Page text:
Horror Flick “It”: Meh

Jack Dylan Grazer, Jaeden Lieberher, Chosen Jacobs, Wyatt Oleff, Sophia Lillis, Jeremy Ray Taylor, and Finn Wolfhard in

Jack Dylan Grazer, Jaeden Lieberher, Chosen Jacobs, Wyatt Oleff, Sophia Lillis, Jeremy Ray Taylor, and Finn Wolfhard in "It." | Warner Bros.

Jack Dylan Grazer, Jaeden Lieberher, Chosen Jacobs, Wyatt Oleff, Sophia Lillis, Jeremy Ray Taylor, and Finn Wolfhard in "It." | Warner Bros.

Yingyee Xiong, Feature and Online Editor

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Published in 1986, “IT” has been on the New York Times Bestselling list.

Stephen King’s novel IT, which was published in 1986 and adapted into a miniseries in 1990, directed by Tommy Lee Wallace where Tim Curry played Pennywise. 27 years later, a readaptation of the movie premiered on Sept. 8, 2017, directed by Andy Muschietti.

Seven young outcasts in a small town located in Derry, Maine, are about to face their fears and must overcome them whilst searching for their friend’s brother, Georgie Denbrough (Jackson Robert Scott) who went missing in 1960. They work together to defeat the evil shape shifter that emerges from the sewer every 27 years to take children.

IT, better known as Pennywise, starts off with an eerie opening scene of Georgie and Bill (Jaeden Lieberher) creating a paper boat that will soon lead to one of the brothers getting lured into the sewer.

The lighting, cinematography, and atmosphere of IT was impressive with slick and subtle camera movements.

It, as known as Pennywise (Bill Skarsgard), starts off as a friendly clown who randomly lives in a sewer no, that’s not weird at all — and can instantly transform into a terrifying villain with one stare.

This traumatic event leads to one of the main characters, Bill, obsessed with finding his brother.

The official Loser Squad in the town consists of Richie (Finn Wolfhard), Eddie (Jack Dylan Grazer), and Stanley (Wyatt Oleff). They are later joined by three more pre teens who are Beverly (Sophia Lillis), home schooled Mike (Chosen Jacobs),  and the new kid, Ben (Jeremy Ray Taylor).

Summer is the definition of stress free, hanging out with friends, and eating as much ice cream as one wants. However, for these seven friends, the worst of all is about to happen “when your friend punches you, makes you walk through shitty water, drags you through a crack house, and now you have to kill a clown,” said Richie.

Everyone in the theater who was watching IT loved Richie and Eddie. Richie, the young and blunt pre teen who swears and makes funny comments. Eddie, who is delicate and a germaphobe is cautious about everything he gets into. These two friends are the funniest, as they get into arguments and conversations that are relatable to the audience.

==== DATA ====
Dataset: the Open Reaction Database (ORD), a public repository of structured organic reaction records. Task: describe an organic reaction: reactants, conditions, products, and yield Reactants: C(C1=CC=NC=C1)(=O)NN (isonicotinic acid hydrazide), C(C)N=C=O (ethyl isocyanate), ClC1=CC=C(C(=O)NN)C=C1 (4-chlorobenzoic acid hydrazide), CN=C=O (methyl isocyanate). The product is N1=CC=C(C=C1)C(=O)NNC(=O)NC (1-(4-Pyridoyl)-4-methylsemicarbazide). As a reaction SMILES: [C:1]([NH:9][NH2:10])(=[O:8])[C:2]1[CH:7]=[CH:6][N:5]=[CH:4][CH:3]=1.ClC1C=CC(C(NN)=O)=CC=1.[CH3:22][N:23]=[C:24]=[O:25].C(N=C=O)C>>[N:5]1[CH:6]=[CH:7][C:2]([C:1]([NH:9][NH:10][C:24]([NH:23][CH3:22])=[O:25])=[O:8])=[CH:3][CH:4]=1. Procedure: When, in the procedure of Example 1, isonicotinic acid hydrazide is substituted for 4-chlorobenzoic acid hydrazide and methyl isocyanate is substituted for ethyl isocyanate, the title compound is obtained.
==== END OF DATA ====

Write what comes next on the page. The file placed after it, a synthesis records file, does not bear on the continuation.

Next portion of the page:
The performances from everyone in the cast was astounding. The chemistry the cast members had with each other was shown through the screen, and one could tell they were all good friends in real life.

Although Muschietti was thorough with the plot of IT, character development should have been improved. It was underdeveloped and IT mainly focused on Richie, Eddie, and Beverly. It felt like the four other friends and the bully, Henry Bowers (Nicholas Hamilton) were as if they were stand ins instead of being one of the main characters in the movie.

The most important character in IT was Pennywise. He also was underdeveloped, and after the movie, it felt detached from who the villain was and why he was feeding into children’s fears. However, Skarsgard performed Pennywise perfectly. He gave the audience the creepiness they wanted and put justice into the thrilling clown.

IT was all down creepy, but it’s trial to execute horror could have gone better. The overuse of computer graphics to make the clown scary only made the horror scenes look funny instead. The computer graphics removed any sense of tension and fear that built up in ongoing scenes of IT.

There was comical relief in the movie, but it felt as if there were too many that there was no tension in the movie at all. Although the jumpscares were still there to balance the comic relief and CGs out, it only happened in some scenes when it was closer to the end of the movie.

Overall, IT executed well on the relationships between each characters and the focus of what the villain was doing, but that was only the surface of the characters and the plot there were no backstories into each character individually. In the end, IT could have been more tense and creepy. However, trying to put 1,138 pages of King’s novel into a two hour and 15 min. film is tough, and Muschietti put the main scenes from the novel into the movie fairly well.

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